Ozarks History

Information and comments about historical people and events of the Ozarks region and surrounding area.

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Location: Missouri

I'm a freelance writer specializing in the history of the Ozarks and surrounding region. I've written fifteen nonfiction books, two historical novels, and numerous articles. My latest books are Bushwhacker Belles, Wicked Women of Missouri, and Yanked Into Eternity: Lynchings and Hangings in Missouri.

Sunday, May 28, 2017

Murder of the Stephens Family and the Hanging of John Duncan

On December 13, 1820, twenty-year-old John Duncan called at the John B. Stephens home east of Fredericktown, Missouri, representing himself as a land buyer. When the two men started to go look at the land, Stephens suggested Duncan leave his gun in the house, but Duncan said, “No, we might see something to shoot.” What Stephens didn’t know was that Duncan already had a target in mind, because he hadn’t come to look at Stephens’s land.
He’d come to kill him.
All the way from Sumner County, Tennessee.
At the first term of the Madison County Circuit Court in July 1819, an indictment for larceny had been brought against Stephens for allegedly stealing money from his neighbor David Caruthers. There was insufficient evidence to convict, but bad blood lingered between Caruthers and Stephens. Caruthers began plotting with his friend Samuel Anthony to retrieve the money he felt sure Stephens had stolen from him, and Anthony summoned Duncan from Tennessee.
Arriving in September 1820, Duncan boarded at first with Anthony, who detailed the various ways he and others had tried to get Stephens to confess to stealing Caruthers’s money. Duncan suggested digging a grave and threatening to bury Stephens alive.
A few days later, Duncan went to stay with Caruthers. When Duncan mentioned his plan for extracting a confession from Stephens, Caruthers made no reply. Duncan then offered flatly to “put him out of the way” if Caruthers would give him “something handsome.”
According to Duncan’s later confession, Caruthers replied that he dared not, by himself, hire Duncan or anyone else to murder Stephens but he was sure that the “regulators” in the area would be able come up with “a handsome sum” for any man who would kill Stephens. Stephens was so generally disliked, Caruthers said, that he doubted whether Stephens’s own brother would try to track down such a person.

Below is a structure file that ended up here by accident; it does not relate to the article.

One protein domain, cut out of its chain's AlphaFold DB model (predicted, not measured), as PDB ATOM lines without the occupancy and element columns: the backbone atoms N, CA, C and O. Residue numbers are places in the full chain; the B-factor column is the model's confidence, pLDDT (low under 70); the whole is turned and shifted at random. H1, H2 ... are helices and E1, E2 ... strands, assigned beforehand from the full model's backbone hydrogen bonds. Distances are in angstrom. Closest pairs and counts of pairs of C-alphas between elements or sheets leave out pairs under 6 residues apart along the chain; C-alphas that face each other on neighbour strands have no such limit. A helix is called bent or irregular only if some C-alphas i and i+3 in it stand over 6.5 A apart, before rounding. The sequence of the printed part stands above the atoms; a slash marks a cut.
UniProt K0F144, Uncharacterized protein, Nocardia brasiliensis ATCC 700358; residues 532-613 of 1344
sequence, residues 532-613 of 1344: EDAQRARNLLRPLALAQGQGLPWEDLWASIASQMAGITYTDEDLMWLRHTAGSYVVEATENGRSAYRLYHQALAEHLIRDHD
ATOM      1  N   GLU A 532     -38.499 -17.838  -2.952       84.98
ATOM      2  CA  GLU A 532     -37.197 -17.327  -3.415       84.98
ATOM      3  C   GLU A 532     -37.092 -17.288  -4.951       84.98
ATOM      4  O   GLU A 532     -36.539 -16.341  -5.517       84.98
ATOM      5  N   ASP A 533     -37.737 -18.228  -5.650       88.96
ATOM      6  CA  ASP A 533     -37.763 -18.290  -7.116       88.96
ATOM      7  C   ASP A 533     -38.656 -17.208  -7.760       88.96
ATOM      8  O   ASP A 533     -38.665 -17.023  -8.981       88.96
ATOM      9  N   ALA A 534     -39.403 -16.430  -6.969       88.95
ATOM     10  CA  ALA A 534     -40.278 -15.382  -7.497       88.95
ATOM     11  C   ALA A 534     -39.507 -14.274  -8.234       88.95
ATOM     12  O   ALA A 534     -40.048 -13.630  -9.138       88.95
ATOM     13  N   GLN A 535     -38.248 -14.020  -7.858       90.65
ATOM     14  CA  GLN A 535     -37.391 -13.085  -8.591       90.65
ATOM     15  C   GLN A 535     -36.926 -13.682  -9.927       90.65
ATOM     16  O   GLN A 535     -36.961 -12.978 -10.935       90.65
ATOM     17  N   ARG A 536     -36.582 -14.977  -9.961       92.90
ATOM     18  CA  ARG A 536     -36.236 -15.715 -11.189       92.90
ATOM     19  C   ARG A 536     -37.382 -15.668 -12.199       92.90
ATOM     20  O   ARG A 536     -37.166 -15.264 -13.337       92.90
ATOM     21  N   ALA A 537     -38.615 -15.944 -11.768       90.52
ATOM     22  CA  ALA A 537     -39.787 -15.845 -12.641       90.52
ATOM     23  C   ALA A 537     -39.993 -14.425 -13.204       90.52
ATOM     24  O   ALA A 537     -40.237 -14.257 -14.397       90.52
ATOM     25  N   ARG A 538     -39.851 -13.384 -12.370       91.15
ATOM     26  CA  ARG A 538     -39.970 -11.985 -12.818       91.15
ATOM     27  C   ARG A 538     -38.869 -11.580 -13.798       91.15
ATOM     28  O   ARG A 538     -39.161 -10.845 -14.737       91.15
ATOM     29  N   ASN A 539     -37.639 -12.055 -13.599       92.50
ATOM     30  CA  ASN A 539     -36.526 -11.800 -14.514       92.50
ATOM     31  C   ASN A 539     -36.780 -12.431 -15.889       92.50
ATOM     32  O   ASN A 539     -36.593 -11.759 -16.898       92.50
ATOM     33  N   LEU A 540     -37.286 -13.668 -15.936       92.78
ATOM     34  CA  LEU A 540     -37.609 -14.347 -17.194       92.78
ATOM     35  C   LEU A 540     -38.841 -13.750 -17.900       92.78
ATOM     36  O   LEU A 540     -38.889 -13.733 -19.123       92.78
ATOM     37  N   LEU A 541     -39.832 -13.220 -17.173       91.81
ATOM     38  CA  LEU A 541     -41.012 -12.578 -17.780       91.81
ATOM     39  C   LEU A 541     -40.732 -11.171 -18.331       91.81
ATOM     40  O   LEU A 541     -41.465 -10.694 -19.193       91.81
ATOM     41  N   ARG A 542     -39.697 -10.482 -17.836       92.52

Over the next few weeks, Caruthers and Anthony kept insisting on him “taking Stephens out,” and by mid-December, Duncan had let himself be persuaded.
Now, having arrived at Stephens’s place, Duncan lured Stephens from the house under the guise of inspecting his land. Stephens’s little boy and two dogs trailed behind. They had gone but a short distance when the dogs chased a rabbit into a hollow tree.
Stephens stopped up the hole in the tree and sent his son to fetch an ax. After the boy left, Duncan and Stephens again started off together, and after a short distance, Duncan raised his gun and shot Stephens in the back. Stephens cried out and fell to the ground. Duncan stepped up and told Stephens with an oath that he’d come 300 miles to kill him, and he then struck him with the barrel of his gun. Putting his own gun aside, he picked up Stephens’s gun and struck the fallen man several more times. Finally Duncan took out a knife and cut his victim’s throat.
After killing Stephens, Duncan went to a creek and washed up. Realizing the man’s wife and kids still stood in the way of his getting the large sum of money that Caruthers had led him to believe Stephens had, Duncan determined to kill the rest of the family.
Starting toward the house, he met the boy returning with the ax. Duncan took the ax, struck the lad in the head with it, and followed up with several more blows.
The murderer then went to the house and told Mrs. Stephens her husband needed her. She immediately started away with Duncan, followed by her youngest child, a little boy, leaving her two daughters behind. The three had gone some distance from the house when Duncan knocked the woman down with his gun and sliced her throat.
He then caught the little boy and cut his throat, too.
After washing his hands again, Duncan started to the house to kill the Stephens girls. When he got to the house, he instead told the youngest girl that her father had sent him to fetch all his money. Duncan and the girl searched through a chest and found $68, which he carried off as his “dear-earned booty” for killing four people.
Word of the murders spread, and Duncan was soon captured and lodged in the Madison County jail at Fredericktown. He was tried for murder in early 1821, found guilty, and sentenced to hang on April 5. On April 4, he gave a written statement, making official an earlier confession he’d given.
On April 5, several hundred people poured into Fredericktown to witness the hanging. Based on Duncan’s confession, Anthony and Caruthers had been indicted as accomplices to the Stephens murders, but on the scaffold, the condemned man took full blame for the decision to commit the murders.
Note: The story above is condensed from a chapter in my latest book, Yanked Into Eternity: Lynchings and Hangings in Missouri.

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